Thursday, March 29, 2018
The Rest of Ralph's Story
In trying to learn about this young man portrayed in an abandoned photograph I found, figuring out who Ralph Pollock's parents were may have resolved one question, but that obviously led us to other questions. Mainly, if Ralph's father was still alive—not to mention, remarried—why wasn't Ralph still living at home? Why was he living with an aunt and uncle, even as early as the 1885 Colorado state census record for Greeley, just four years after he was born?
If Ralph's father, John Pollock, had been in such a rush to remarry, the presumption would be that he was seeking someone to serve as surrogate mother to his infant son. Yet, by the time John married Flora Forrest, Ralph was nearly a year old. Perhaps Ralph was already under the care of his aunt and uncle, long before John had remarried.
Then, too, there have been moments in history after a father remarries when the subsequent wife declares that she is not willing to raise the unfortunate step-children. Perhaps seventeen-year-old Flora was of that persuasion—though I doubt it.
Another possibility is that John Pollock's location might have been farther out in the country than would be of benefit to a bright young man interested in advancing his education. On the other hand, Franklin Pollock, Ralph's uncle, lived in the city of Greeley, at least in his later years.
In the 1900 census, when Ralph was nineteen years of age, he was listed as a student. Even later, he was still living with his aunt and uncle in Greeley and listed as a student in the 1906 city directory. By that time, Ralph would have been twenty five years of age. Since Greeley was home to the University of Northern Colorado, I suspect by that time, Ralph was well along in gaining an advanced degree from the then-seventeen-year-old college.
That may well have been the year in which Ralph graduated, for the next time we find him, he was exchanging wedding vows with one Irene Dorothy Gazelle in Alameda County, California. That was on February 18, 1909. By the time of the 1920 census, the couple was living in nearby Contra Costa County—strangely, the same place where many of my orphaned photographs originated—and Ralph was working as a chemist. The family had now grown to three, with five year old Carleton joining Ralph and Irene—although introducing a family mystery of his own with a listing showing his father to have been born in Spain, not Colorado.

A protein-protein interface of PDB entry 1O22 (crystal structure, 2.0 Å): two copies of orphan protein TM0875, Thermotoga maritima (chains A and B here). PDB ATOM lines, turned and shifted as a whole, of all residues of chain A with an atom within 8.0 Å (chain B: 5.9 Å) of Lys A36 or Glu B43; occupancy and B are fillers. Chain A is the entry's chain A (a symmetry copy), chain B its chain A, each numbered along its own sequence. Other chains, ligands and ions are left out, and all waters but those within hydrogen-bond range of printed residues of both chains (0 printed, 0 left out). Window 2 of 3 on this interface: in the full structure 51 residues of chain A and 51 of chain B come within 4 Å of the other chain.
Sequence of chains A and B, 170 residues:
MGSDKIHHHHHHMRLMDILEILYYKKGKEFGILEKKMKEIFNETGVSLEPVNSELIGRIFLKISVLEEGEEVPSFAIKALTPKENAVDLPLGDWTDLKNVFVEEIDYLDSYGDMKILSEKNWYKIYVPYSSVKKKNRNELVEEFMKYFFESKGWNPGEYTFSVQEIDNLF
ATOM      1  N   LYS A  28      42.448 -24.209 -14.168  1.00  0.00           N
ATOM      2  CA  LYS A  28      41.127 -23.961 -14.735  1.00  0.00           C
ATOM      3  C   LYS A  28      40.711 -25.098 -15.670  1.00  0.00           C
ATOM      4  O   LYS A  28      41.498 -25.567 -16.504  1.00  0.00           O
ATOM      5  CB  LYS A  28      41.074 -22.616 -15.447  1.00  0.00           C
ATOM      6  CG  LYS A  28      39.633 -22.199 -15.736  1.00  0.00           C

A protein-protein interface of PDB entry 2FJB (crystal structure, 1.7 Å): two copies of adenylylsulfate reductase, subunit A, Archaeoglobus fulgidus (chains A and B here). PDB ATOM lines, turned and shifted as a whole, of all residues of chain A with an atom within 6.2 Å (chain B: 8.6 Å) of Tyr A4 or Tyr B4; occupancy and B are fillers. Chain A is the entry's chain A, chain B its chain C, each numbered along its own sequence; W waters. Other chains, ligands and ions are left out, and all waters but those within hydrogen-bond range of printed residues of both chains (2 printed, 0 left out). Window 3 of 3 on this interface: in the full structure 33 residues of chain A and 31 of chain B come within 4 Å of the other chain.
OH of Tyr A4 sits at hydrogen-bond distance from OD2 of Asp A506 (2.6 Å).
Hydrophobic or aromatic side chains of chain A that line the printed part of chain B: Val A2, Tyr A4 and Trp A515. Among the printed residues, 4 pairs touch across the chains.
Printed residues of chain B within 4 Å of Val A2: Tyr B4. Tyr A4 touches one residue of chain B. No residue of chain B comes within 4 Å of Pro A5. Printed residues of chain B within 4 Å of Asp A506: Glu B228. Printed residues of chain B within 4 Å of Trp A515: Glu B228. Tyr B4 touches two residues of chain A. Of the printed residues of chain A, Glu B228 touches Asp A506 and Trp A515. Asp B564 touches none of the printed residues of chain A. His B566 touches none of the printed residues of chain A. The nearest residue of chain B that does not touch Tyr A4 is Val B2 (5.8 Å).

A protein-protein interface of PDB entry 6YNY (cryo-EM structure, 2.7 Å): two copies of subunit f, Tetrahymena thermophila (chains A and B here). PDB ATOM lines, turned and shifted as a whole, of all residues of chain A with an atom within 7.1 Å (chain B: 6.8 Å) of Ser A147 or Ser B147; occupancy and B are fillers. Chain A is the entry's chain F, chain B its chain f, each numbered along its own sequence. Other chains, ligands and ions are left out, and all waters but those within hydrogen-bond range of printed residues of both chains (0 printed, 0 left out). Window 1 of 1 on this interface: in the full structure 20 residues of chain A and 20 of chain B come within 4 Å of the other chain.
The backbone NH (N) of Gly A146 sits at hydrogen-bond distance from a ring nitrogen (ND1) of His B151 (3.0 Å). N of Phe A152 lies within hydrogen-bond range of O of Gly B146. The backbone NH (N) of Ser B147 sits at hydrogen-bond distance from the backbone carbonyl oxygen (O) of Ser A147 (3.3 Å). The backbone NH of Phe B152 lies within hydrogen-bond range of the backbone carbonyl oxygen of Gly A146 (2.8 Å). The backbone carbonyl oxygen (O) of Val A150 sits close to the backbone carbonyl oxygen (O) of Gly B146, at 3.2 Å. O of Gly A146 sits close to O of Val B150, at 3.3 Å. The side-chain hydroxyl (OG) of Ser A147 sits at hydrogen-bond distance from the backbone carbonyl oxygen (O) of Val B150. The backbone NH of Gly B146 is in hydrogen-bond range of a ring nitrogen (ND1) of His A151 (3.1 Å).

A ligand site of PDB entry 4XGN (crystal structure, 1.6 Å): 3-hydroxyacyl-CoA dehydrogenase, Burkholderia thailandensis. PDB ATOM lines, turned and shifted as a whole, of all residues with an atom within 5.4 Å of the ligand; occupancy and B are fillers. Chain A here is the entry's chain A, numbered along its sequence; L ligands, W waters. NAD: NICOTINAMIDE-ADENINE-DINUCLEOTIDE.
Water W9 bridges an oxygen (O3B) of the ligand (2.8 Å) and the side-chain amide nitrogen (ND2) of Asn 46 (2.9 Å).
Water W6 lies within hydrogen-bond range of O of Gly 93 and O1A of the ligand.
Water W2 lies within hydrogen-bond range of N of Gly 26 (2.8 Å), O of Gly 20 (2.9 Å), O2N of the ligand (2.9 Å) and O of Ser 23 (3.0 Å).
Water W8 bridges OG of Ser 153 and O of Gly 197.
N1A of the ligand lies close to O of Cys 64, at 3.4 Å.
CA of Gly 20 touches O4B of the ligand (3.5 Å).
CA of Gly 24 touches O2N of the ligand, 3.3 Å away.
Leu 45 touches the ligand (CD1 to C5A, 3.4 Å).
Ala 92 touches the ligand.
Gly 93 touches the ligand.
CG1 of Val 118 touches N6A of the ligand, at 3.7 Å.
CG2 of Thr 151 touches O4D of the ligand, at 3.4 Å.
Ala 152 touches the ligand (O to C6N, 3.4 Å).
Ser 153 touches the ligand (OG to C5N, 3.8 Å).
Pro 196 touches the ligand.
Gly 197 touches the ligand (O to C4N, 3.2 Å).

From that point on, Ralph remained in California, though eventually moving to the southern part of the state, where he continued working as a chemist for a "research" organization, according to the 1930 census.
Long before that point, Ralph's father John had moved his second family from Greeley to Seattle, Washington—likely by 1904, judging from the birth of John's youngest son as given in the 1910 census—making me wonder whether Ralph even kept up much contact with his father.
Eventually, at the age of ninety three, Ralph Pollock passed away in San Bernardino County, California. As an interesting coda to Ralph's life song, I noticed he was not buried nearby, in one of southern California's many sprawling cemeteries, but was returned back to his hometown in Greeley Colorado. There, his headstone can be found in the Linn Grove cemetery, included in the family plot of the Pollock family.
Above: From an undated photograph in the collection of Thirza Browne Cole, labeled Ralph Pollock. Photograph currently in possession of the author.